The Telecom sector has witnessed huge growth especially in emerging economies of Asia, Africa and South America. This has resulted in rapid expansion of the network, addition of value-added services, and resultant increase in complexity of the entire setup. Often, security can get overlooked or kept on the backburner in the rush to increase market share and reduce costs. However, cyber-criminals don’t care for such economic realities, and they have begun to increasingly target telecom infrastructure, especially as it becomes IP-based with the arrival of LTE.
This combined with increasing regulations towards telecom security have created quite a challenge that telcos are seeking to address. Our experience with telcos have revealed that while there are a variety of security issues – some of these are solvable, while others will remain known risks till cost-feasible measures can be found to address them.
Telecom Security Threats:
Major threats to Telecom Security usually fall into the following categories:
- Phone Fraud – Toll Fraud, Cramming, Telemarketing fraud, War dialing and so on
- Theft - Data theft, network abuse, illegal data interception, unauthorized data modification (in billing or routing based processes)
- Malware - Viruses, trojan horse
- Spam – Sending Spam messages via SMS, MMS
- Denial of Service attacks - Request flooding, DoS attacks against network infrastructure.
- Data leakage – Penetrating billing and CRM systems to extract customer data
Typical Security Challenges
Telcos face the following security challenges:
Major telecom equipment providers are not always the most security conscious infrastructure providers out there. Security hardening documentation is usually sparse and tightly held by the vendors themselves. Resistance to implementing basic security measures comes from not just the vendors but also the Telco’s operational teams for whom the primary purpose, naturally, is to keep the network up and running.
Lack of good testing tools
Most security testing tools are geared towards IP-based equipment and there exist very few tools that can actually test SS7 and SIGTRAN equipment. Here our partnership with P1 Security and the use of their tool P1 Telecom Auditor (PTA) adds significant value to any engagement.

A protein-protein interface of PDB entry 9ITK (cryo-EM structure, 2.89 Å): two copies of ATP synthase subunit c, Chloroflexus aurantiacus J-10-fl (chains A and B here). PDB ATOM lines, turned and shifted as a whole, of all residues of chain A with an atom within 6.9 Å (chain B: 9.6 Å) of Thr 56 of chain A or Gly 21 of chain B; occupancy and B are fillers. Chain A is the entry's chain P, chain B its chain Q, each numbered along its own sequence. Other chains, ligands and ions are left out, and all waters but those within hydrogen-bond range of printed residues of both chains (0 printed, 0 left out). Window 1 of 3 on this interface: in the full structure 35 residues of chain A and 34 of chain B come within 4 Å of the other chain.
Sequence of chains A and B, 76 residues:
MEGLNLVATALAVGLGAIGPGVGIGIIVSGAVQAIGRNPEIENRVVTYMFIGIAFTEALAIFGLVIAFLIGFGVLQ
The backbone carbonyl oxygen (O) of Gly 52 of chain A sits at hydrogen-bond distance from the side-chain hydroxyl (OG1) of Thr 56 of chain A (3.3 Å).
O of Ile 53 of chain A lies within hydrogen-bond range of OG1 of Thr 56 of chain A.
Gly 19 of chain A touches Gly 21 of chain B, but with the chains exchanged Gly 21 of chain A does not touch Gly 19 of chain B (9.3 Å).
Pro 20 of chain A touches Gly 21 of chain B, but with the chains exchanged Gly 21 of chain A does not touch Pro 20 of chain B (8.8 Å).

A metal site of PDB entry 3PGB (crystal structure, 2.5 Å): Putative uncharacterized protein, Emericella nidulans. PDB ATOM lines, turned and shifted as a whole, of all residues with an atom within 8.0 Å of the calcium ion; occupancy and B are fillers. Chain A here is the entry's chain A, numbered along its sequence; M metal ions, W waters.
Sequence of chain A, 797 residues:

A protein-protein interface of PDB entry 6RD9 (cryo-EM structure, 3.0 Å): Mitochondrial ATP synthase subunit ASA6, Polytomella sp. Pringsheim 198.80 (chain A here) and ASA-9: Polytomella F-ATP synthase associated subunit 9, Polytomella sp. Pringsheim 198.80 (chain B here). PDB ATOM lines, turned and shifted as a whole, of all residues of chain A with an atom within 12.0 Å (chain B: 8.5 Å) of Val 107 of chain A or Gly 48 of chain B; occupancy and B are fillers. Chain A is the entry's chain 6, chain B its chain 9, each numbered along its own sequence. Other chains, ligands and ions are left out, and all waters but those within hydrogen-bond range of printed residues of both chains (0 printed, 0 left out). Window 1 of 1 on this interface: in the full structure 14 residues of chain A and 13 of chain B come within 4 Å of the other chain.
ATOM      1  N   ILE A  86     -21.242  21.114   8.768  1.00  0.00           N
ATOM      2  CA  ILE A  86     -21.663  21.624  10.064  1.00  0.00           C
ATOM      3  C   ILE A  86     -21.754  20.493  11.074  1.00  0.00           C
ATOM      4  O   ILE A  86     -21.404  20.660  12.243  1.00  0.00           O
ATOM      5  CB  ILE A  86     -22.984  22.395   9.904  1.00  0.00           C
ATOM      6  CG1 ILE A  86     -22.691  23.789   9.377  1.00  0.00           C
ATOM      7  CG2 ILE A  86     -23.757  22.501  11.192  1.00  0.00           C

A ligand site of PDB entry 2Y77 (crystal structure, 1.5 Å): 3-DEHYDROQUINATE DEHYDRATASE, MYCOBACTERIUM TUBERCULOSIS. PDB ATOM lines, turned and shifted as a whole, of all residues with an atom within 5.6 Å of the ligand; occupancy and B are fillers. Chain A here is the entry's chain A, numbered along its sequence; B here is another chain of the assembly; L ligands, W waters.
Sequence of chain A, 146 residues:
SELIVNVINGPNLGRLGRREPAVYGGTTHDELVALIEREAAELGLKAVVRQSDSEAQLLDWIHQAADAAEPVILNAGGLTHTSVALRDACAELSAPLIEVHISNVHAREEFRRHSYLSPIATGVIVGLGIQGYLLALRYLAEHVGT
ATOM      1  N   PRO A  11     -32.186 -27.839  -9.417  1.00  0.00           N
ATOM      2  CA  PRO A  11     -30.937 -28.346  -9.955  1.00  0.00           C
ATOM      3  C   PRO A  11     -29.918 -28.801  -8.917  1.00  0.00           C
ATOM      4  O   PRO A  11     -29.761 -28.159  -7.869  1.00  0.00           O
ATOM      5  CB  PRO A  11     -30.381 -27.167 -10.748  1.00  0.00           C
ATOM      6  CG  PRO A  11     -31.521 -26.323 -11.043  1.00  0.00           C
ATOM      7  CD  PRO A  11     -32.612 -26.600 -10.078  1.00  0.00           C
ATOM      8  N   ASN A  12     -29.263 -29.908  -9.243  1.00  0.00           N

Lack of security know-how
Most security teams in telcos do not yet know what configuration parameters in which equipment can be hardened, and which ones are better left alone. Our teams have undergone telecom security trainings and we work exclusively with telecom security experts from P1 Security to help overcome this challenge.
Absence of proper testing setup
Few telcos have proper test setups where equipment can be scanned and hardened to ensure that vulnerabilities are fixed, yet productivity isn’t being hampered.
Absence of proper monitoring
The regulators require most telcos to put in place effective monitoring systems that can trace each command back to the individual operator along with complete details of the timestamp, system from which the command was run, and the actual user running the command. Our partnership with Cyber-Ark helps us to work with telcos to achieve this objective. Already in use by Bhartia Airtel and other global telcos, Cyber-Ark is the top-rated privileged ID management product in the market today.
Supply chain risks
In today’s global threat landscape, government sponsored intrusions into the integrity of telecom equipment has created concerns for countries across the globe. While some vendors have refused to do business in certain countries, in other countries the regulators have stepped in to ensure each and every equipment is tested in an accredited lab. The efficacy of such measures remains to be seen in the light of vendors protecting their source code and internal workings of the systems. This remains an open risk that is difficult to mitigate effectively.
Case Study of a Telecom Security Engagement
In early 2005, NII was called in by a major telecom provider in the Middle East to review their firewall configurations. Over the years, with the network expanding, the firewall rules had become messy and difficult to manage.
Out of a 100+ firewalls, 20 were chosen based on their criticality, heterogeneity of vendors and purpose. We quickly realised, that the only way to solve the problem was to automate the whole task. Initial attempts with scripting soon led to the creation of a tool to read the firewall configurations, normalize them, and review them for:
- Rules that were not in use (on the basis of hit counts and logs)
- Rules that were redundant to each other
- Rules that were in conflict with each other
- Objects that were not in use
- Rules that were risky or allowed access to sensitive servers
- Objects that were risky (for e.g. large port ranges)
By writing parsers for Netscreen, Cisco, and Cyberguard firewalls, we were able to solve a seemingly insurmountable challenge. For instance, one of the major Netscreen firewalls contained in excess of 15,000 rules! By automating the analysis and ensuring that results were accurate, we were able to bring down the rules to a count of 6,000-odd. Average reductions across the 20 firewalls were around 40% of rules and 50% of objects.
Commands to drop the rules and the objects were also automated. However, given the criticality of the firewalls and the network, the rules weren’t dropped immediately, but disabled and put into monitoring mode. After 48 hours of monitoring, when no hits were observed on the marked rules, they were finally removed.
This entire exercise led to the development of our Firewall Analysis tool – Firesec, which in addition to Netscreen, Cisco, and Cyberguard firewalls also supports Fortinet and Checkpoint firewalls.
Further enhancements have been made by creating ISO 27001 and PCI DSS aligned policies, which are completely customizable.
Contact us to know more how we can help enhance the security posture of your telecom infrastructure.